Triadic Color Scheme
A triadic color scheme uses three colors that are equally spaced from each other on the color wheel. This is a very easy color scheme to implement because the colors naturally look good together and provide a comfortable amount of visual contrast.
Combining every fourth color on the color wheel forms four balanced three-color combinations - a bright and youthful primary Triad, a more subtle triad made up of the secondary colors, and two triads using all tertiary colors which form more sophisticated, fashion-oriented combinations.
Triad color harmonies tend to be quite vibrant, even if you use pale or unsaturated versions of your hues.
This scheme produces strong contrast but still retains harmony. To use a triadic harmony successfully, the colors should be carefully balanced - let one color dominate and use the two others for accent.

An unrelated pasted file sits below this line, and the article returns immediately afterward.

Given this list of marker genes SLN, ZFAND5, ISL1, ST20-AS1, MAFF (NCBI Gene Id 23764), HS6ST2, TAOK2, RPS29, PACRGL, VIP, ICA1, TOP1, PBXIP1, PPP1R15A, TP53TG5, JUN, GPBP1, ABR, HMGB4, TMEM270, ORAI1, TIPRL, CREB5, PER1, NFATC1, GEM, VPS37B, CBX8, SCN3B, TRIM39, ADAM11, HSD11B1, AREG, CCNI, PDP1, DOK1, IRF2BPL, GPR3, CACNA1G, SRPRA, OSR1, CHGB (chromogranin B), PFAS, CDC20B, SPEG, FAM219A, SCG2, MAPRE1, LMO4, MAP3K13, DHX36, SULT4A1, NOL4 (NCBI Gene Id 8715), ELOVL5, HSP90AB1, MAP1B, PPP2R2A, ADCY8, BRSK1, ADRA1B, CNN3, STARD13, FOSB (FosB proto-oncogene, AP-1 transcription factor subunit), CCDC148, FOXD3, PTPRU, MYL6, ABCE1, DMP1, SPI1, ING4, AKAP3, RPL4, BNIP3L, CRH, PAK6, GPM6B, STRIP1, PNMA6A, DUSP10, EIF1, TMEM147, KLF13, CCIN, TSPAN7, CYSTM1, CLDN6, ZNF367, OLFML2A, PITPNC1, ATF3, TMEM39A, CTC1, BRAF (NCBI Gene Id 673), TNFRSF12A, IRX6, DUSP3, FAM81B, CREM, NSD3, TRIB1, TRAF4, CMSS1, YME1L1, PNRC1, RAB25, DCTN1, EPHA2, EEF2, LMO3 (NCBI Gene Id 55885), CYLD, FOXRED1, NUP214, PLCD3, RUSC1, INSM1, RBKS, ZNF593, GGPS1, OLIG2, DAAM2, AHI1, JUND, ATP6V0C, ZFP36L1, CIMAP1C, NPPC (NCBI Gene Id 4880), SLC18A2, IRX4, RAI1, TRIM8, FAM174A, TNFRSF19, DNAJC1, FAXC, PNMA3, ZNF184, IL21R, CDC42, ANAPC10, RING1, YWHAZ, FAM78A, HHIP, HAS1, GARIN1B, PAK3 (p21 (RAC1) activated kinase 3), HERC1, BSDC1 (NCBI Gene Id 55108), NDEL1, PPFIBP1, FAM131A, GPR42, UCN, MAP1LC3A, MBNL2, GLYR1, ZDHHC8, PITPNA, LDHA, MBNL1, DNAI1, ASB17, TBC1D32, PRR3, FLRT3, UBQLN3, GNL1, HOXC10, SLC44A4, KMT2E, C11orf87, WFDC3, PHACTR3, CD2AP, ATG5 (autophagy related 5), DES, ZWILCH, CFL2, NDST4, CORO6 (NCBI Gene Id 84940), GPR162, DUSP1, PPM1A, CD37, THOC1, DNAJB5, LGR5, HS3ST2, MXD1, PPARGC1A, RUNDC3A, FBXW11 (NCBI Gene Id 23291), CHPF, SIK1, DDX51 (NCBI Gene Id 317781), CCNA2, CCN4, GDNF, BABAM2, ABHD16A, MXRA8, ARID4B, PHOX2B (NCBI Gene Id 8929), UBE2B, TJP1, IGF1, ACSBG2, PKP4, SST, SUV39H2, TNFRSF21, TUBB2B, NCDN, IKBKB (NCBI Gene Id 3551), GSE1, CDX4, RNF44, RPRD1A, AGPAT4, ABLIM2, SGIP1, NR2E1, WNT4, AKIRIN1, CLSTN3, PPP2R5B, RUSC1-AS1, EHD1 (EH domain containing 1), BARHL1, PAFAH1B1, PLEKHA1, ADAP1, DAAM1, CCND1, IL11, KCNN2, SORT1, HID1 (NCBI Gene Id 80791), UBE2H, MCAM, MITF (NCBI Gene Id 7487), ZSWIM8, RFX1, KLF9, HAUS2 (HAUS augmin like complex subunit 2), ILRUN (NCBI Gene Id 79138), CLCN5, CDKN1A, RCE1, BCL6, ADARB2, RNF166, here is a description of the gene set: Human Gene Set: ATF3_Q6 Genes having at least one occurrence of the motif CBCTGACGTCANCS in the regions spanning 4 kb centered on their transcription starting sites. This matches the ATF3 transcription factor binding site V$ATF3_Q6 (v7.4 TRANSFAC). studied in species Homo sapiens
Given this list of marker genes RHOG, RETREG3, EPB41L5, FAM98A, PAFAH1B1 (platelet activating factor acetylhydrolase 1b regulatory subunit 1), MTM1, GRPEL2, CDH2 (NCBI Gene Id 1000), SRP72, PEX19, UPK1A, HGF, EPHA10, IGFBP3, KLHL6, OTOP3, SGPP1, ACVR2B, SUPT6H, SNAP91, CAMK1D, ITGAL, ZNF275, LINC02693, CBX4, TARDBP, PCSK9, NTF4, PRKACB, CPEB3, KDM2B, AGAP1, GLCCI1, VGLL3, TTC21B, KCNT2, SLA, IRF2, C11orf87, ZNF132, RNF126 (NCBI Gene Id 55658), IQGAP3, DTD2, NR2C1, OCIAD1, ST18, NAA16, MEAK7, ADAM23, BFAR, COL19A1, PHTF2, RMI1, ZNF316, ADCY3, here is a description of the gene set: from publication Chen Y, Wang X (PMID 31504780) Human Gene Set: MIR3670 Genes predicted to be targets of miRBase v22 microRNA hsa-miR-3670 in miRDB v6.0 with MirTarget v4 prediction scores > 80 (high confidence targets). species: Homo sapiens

Tertiary triads - pastels
The possibilities are nearly infinite. For example, change the value and/or saturation of any or all of the colors in a tertiary triad, it is still a tertiary scheme, but you've altered the mood. Your choices depend on your communication goals.
The following are examples of Triadic Color Schemes.
"Live" Necklace by Laurie Eller
"Bermuda Bound" and
"Meet Me in Cancun"
by Rickie Voges
"A Hand to Hold" by Laurie Eller
"Ringlets" by Heather Trimlett
Using the Color Wheel to Create Stunning Combinations
Being able to use colors consciously and harmoniously can help you create spectacular results when designing bead jewelry.
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